"Naphtha" is a generic term and embraces the lighter or more volatile parts of crude oil down to and sometimes including kerosene. This takes in all the elements of finished gasoline. The words "naphtha" and "gasoline are often used interchangeably to include the unfinished product of which the gasoline of commerce is made. The thing shipped was an unfinished product. It was taken to Port Arthur to be used to make gasoline. The evidence required a finding that it was naphtha. The insistence of the United States is that it was not "unrefined". The processes for refining crude oil in the production of gasoline include the separation and combining of various elements of the crude product, and are not limited to the elimination of impurities. The evidence is not sufficient to sustain a finding that the making of gasoline of commerce by the use of the blended or weathered casinghead gasoline shipped to Port Arthur did not involve refining, properly so-called. But even if the process was, as contended by the United States, a finishing and not a refining process, it is clear that the phrase "unrefined naphtha" in the tariff in question was not misleading and did not contribute to any deception or fraud. The thing shipped was not ordinary gasoline, and it was lawful to distinguish it by tariff designation and to make the specified rate applicable. The words employed describe the product with sufficient accuracy. The evidence was not sufficient to sustain a finding that the shipments in question were not unrefined naphtha. Motion to dismiss denied Judgment affirmed.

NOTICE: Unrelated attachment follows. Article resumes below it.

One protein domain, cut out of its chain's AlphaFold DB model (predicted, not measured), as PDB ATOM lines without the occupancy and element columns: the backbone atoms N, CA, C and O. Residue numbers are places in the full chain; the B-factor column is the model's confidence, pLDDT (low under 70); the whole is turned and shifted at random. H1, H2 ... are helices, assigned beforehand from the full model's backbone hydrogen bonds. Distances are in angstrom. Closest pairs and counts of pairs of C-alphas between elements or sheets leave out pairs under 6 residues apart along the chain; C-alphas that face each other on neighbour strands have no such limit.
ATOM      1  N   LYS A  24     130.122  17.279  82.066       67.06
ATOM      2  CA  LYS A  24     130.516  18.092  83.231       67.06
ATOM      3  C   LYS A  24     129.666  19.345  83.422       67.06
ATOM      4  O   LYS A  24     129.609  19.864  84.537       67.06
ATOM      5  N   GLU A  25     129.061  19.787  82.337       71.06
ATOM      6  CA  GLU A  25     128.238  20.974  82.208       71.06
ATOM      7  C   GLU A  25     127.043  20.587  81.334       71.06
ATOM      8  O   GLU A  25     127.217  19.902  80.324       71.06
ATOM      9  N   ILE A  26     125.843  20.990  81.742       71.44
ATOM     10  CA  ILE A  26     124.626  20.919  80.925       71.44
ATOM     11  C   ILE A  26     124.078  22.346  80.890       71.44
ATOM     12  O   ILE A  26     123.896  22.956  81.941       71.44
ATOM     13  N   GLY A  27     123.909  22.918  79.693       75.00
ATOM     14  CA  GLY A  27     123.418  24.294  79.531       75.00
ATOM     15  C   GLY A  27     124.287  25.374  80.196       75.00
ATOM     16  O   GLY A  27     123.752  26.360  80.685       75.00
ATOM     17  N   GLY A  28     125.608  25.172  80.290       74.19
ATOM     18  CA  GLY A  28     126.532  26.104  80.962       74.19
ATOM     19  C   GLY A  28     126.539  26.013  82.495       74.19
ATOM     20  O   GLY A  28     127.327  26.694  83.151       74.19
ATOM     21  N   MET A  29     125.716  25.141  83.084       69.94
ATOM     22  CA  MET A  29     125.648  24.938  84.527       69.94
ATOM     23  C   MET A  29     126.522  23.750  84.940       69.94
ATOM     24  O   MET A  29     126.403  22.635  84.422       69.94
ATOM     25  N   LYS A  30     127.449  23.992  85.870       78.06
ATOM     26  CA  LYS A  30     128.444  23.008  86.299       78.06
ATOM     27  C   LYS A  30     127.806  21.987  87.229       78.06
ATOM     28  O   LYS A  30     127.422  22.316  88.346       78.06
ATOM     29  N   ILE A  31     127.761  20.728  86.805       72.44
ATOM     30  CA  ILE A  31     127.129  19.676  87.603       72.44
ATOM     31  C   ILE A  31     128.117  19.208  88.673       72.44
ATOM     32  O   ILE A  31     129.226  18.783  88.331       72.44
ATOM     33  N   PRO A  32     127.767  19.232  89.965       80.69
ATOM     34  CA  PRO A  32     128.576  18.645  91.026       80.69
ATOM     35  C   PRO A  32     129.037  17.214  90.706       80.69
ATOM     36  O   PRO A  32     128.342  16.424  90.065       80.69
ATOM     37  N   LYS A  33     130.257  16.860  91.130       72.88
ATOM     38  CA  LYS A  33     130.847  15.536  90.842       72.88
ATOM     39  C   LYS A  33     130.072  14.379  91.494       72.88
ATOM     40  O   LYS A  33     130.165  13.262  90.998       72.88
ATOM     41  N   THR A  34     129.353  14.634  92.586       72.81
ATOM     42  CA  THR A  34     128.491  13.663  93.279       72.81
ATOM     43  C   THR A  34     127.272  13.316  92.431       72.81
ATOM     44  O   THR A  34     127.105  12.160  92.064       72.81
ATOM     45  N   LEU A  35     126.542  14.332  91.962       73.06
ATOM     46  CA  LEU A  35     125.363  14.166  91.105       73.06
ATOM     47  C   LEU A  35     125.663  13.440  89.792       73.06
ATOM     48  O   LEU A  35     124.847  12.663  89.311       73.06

APPEAL FROM THE CIRCUIT COURT OF APPEALS FOR THE SECOND CIRCUIT.